Secretary of the Interior Ken Salazar today joined New Mexico’s congressional delegation to advance a vital water supply project that will provide clean, safe and reliable water to a quarter of a million people in the Navajo Nation, the Jicarilla Apache Nation and the city of Gallup, New Mexico.
At the Governors’ Global Climate Summit today, 30 governors, premiers, mayors and senior officials from around the world and the United Nations declared that workable solutions to global warming exist and they want a strong climate deal to emerge from negotiations in Copenhagen this December.
Principles to guide Congress in writing a new chemical risk management law that will fix weaknesses in the current law, were announced by U.S. EPA Administrator Lisa Jackson on Tuesday.
The California Public Utilities Commission says it wants to make energy efficiency a way of life in California, and on Thursday, the commisson put its money where its mouth is by approving the largest energy-efficiency program in American history.
Helping developing countries adapt to climate change will cost the world between US$75 and $100 billion per year for the period 2010 to 2050, the World Bank said today. The figures are detailed in the most in-depth analysis of the economics of climate change adaptation published to date.
The speed and scope of global warming is now overtaking even the most sobering predictions of the last report of the Intergovernmental Panel of Climate Change, finds a new report issued by the United Nations Environment Programme, entitled “Climate Change Science Compendium 2009.”
The contested air permit for the Sithe Global Desert Rock coal-fired power plant on the Navajo Reservation in New Mexico today was sent back to the U.S. Environmental Protection Agency for additional analysis.
Lake Nakuru National Park in central Kenya, internationally known for its concentration of bright pink flamingos, has been designated as an international bird sanctuary.
In a historic ruling, the Second Circuit Court of Appeals has sided with states and private land trusts that sued large power companies to make them curb their greenhouse gas emissions.
The city of Jeffersonville has agreed to make extensive improvements to its sewer systems to reduce the city’s long-standing sewage overflows into the Ohio River at a cost that is estimated to run between $100 and $150 million.
The 2008 national smog standards adopted by the Bush administration will be reconsidered to ensure they are “scientifically sound and protective of human health,” the U.S. Environmental Protection Agency announced Wednesday.
The world’s largest global investors today issued a joint call for strong action this year from U.S. and international policy makers to control global warming. Signed by 181 investors, who collectively manage more than $13 trillion in assets worldwide, the statement on the “urgent need for global agreement on climate change” was released at the International Investor Forum on Climate Change in New York.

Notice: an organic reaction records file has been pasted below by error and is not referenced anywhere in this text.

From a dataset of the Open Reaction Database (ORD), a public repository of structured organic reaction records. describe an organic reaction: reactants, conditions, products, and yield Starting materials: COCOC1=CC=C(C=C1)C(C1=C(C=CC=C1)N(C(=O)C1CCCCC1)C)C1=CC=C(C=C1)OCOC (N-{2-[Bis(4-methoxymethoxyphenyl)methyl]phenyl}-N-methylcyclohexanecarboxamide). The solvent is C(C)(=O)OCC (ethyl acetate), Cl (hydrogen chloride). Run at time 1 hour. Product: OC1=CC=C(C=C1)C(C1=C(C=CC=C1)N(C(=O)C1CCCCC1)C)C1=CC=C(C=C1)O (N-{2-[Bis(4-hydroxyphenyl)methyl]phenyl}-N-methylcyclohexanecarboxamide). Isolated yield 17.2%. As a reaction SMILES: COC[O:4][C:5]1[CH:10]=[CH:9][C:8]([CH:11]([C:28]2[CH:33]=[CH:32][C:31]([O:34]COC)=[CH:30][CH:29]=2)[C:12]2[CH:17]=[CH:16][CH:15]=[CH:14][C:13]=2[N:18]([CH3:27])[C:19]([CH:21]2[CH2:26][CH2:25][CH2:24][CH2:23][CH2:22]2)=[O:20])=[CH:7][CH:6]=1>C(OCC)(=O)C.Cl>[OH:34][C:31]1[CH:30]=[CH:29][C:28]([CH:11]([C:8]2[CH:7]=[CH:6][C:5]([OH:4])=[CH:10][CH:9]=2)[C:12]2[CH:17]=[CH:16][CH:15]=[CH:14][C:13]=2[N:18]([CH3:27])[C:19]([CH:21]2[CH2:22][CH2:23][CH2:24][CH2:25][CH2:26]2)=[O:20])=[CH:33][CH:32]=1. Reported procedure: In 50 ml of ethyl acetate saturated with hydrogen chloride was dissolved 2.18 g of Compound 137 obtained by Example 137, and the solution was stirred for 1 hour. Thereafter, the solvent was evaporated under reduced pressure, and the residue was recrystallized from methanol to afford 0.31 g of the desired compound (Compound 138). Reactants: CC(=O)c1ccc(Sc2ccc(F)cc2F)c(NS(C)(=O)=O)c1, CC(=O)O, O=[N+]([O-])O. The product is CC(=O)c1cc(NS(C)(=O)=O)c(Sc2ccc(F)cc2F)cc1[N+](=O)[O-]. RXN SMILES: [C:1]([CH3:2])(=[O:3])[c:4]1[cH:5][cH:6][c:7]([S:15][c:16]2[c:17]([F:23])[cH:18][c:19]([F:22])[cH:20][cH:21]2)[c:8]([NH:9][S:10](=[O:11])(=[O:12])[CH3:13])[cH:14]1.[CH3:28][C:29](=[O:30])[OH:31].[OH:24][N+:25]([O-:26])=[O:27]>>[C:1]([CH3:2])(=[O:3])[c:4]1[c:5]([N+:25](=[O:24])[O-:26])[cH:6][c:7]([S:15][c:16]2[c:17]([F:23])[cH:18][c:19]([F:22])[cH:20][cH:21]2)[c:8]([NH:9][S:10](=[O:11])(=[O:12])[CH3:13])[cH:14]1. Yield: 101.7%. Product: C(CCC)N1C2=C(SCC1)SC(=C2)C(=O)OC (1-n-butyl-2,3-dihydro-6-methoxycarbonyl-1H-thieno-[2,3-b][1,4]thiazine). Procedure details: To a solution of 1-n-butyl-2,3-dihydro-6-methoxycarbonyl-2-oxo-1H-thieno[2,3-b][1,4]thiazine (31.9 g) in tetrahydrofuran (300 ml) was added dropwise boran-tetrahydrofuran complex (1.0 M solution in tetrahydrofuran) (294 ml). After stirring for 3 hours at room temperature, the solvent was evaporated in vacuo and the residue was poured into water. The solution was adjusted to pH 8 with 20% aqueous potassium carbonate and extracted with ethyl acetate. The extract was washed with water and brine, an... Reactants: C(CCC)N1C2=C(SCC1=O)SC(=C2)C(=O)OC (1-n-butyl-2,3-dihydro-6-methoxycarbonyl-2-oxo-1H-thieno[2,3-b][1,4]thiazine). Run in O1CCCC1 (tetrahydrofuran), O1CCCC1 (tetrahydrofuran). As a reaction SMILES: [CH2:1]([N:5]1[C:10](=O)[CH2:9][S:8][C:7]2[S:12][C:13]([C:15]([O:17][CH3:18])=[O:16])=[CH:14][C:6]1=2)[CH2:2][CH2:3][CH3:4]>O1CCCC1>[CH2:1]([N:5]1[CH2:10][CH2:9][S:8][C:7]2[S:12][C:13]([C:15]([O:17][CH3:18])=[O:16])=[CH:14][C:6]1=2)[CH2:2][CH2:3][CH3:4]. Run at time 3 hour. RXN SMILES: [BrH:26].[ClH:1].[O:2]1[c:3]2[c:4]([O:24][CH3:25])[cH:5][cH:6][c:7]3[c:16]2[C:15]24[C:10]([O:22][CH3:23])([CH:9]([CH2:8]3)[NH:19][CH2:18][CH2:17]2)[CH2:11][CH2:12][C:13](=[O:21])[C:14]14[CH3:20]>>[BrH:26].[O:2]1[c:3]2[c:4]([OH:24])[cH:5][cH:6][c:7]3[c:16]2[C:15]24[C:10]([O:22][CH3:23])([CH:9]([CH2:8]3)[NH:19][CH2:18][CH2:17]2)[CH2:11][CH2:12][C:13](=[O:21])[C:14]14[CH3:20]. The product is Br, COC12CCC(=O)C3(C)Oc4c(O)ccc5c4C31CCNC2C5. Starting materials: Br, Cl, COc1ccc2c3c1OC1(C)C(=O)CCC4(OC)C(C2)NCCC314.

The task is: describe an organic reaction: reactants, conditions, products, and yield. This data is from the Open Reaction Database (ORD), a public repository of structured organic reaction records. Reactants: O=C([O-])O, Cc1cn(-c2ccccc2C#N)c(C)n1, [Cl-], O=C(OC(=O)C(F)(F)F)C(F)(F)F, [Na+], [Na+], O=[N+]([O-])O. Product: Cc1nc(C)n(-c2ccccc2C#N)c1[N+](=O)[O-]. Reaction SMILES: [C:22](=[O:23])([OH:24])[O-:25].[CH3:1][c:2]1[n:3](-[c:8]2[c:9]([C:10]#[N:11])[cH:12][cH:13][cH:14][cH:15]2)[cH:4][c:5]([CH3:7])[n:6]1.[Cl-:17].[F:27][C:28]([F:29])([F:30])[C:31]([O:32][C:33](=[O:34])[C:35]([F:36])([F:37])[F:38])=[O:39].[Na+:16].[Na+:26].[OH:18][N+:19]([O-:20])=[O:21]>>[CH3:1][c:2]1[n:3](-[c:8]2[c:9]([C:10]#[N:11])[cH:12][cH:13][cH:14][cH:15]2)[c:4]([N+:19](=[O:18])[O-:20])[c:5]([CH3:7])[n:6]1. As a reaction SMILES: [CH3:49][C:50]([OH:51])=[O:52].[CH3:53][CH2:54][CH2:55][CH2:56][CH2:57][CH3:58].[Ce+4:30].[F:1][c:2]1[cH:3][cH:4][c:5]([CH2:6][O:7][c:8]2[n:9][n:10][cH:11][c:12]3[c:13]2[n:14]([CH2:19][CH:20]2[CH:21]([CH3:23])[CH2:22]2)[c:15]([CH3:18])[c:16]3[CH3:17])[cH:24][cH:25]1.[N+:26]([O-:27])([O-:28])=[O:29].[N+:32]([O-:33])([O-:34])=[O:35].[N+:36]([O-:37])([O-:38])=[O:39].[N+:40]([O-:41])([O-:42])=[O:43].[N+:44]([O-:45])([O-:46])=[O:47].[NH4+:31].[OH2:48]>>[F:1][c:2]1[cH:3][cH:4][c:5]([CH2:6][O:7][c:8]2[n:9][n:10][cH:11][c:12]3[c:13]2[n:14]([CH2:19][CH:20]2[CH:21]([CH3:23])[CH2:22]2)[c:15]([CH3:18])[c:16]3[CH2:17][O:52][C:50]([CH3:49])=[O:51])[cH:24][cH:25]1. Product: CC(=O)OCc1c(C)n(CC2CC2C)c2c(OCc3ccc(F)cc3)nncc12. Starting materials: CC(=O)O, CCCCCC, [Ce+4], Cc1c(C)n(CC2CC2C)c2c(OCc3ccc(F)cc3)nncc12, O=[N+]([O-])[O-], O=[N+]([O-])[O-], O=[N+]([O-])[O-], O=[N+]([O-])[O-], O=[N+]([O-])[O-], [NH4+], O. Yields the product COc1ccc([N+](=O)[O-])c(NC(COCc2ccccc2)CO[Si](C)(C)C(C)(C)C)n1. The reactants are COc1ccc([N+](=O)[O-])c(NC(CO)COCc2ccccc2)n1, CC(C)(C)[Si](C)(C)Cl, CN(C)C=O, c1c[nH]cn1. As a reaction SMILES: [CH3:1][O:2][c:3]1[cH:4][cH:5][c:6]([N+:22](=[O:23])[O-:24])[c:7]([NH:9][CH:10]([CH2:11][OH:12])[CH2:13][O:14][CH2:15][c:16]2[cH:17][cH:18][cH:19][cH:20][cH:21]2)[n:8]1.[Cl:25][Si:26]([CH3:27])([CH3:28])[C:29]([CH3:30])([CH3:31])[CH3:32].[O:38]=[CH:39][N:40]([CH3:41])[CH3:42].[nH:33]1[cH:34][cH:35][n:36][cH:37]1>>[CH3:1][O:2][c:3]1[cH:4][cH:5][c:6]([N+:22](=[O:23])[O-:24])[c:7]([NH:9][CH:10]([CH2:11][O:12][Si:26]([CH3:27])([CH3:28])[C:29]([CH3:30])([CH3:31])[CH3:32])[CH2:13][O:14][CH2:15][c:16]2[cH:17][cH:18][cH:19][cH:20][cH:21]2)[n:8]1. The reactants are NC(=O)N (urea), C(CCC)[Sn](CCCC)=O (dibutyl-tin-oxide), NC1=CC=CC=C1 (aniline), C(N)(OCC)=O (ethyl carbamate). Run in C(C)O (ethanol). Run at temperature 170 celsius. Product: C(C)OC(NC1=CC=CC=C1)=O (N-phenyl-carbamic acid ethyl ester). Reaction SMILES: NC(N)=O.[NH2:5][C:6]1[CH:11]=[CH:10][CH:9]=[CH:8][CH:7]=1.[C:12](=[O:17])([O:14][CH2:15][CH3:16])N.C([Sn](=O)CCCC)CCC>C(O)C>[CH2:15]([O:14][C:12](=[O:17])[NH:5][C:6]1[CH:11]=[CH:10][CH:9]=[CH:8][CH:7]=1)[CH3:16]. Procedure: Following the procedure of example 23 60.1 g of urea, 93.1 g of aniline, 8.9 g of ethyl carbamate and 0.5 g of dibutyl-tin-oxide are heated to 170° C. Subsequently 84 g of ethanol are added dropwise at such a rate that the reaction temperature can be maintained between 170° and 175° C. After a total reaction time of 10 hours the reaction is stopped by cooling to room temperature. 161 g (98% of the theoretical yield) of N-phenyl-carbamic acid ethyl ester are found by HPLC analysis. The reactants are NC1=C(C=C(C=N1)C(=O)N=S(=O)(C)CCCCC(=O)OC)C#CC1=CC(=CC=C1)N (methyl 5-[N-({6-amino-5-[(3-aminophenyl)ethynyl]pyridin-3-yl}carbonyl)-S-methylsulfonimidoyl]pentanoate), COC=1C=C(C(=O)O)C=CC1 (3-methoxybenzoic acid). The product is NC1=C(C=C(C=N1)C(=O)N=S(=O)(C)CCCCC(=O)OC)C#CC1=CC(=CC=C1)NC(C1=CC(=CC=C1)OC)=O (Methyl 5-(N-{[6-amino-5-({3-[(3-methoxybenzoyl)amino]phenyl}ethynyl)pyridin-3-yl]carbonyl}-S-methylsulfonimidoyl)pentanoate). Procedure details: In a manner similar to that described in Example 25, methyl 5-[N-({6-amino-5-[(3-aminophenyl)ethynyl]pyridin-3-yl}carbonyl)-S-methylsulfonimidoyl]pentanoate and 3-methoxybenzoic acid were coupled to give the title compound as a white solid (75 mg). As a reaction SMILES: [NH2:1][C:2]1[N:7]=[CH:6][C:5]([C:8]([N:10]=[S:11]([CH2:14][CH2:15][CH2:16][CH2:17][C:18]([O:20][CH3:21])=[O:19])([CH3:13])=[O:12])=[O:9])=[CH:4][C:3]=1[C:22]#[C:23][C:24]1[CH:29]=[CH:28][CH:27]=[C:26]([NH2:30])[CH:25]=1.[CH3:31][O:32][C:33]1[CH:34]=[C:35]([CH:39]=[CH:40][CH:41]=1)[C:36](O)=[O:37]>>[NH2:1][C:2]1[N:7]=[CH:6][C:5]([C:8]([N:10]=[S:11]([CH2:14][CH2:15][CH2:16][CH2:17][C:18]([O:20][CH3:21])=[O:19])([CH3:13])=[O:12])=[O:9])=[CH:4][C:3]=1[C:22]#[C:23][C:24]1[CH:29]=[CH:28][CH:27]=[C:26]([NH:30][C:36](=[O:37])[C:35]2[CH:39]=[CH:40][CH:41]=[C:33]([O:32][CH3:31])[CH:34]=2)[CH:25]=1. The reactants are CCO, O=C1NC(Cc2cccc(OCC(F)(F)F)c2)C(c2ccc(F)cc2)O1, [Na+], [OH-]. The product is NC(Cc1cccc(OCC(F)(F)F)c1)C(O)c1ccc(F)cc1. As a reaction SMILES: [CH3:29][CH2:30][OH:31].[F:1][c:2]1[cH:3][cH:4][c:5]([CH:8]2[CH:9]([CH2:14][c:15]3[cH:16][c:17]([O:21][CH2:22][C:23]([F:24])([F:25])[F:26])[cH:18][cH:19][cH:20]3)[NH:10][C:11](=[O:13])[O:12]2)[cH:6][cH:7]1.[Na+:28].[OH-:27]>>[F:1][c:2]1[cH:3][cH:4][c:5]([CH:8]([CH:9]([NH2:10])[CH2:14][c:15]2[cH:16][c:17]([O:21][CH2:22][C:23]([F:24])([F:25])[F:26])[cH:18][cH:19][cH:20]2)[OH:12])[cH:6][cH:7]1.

Tests for toxic chemicals in ordinary school supplies, children’s car seats, vehicles and pet products have detected lead, arsenic and heavy metals, according to the nonprofit Ecology Center that analyzed the products.
Norman Ernest Borlaug, the 1970 Nobel Peace Prize winner for developing high-yielding, disease-resistant wheat used to prevent famine in developing countries throughout the world, died Saturday in Dallas of cancer. He was 95.
Samples of sand and water from five beaches around the Puget Sound have tested positive for a multidrug resistant form of the bacteria Staphylococcus aureus. This potentially fatal strain of staph is resistant to the broad-spectrum antibiotics commonly used to treat it.
WASHINGTON, DC, September 10, 2009 (ENS) – The federal government is getting serious about solving the stubborn problem of cleaning up the polluted Chesapeake Bay and restoring the nation’s largest estuary to health. In 2008, after 20 years of restoration efforts, Chesapeake Bay water quality was rated “very poor,” with only 21 percent of the…
The City of New York will receive $220 million in Recovery Act funding for water infrastructure improvements via the Clean Water State Revolving Fund.
The House of Representatives Wednesday voted to pass two bills that will advance research and development of more efficient wind turbines and heavy duty hybrid trucks.
One company has received more than half of $500 million in the first round of grants from a Recovery Act program that provides cash assistance to renewable energy production companies in place of earned tax credits.
A tar sands oil pipeline from Canada to the United States that was approved by the U.S. government last month was challenged in federal court today by four Native American and environmental groups.
For the second time in less than a year, the U.S. Environmental Protection Agency has cited Shell Chemical Yabucoa in Puerto Rico for violating the federal Clean Water Act.
Environmental groups are speaking out against the man President Barack Obama has chosen to run the Office of Surface Mining, which has jurisdiction over mountaintop removal coal mining.
Two tree sitters with the Climate Ground Zero campaign have forced coal giant Massey Energy to cancel blasts on a mountaintop removal mine above Pettry Bottom, a Coal River Valley town in Raleigh County.
The federal government and the State of Illinois today filed a civil lawsuit against Midwest Generation LLC, a unit of Edison International, alleging that the company violated, and continues to violate, the Clean Air Act.
Owners of the more than 3,000 diesel-fueled, heavy-duty trucks that transport shipping containers at the Port of Houston will be getting economic stimulus funding to retrofit their trucks with pollution controls or buy newer, less-polluting vehicles.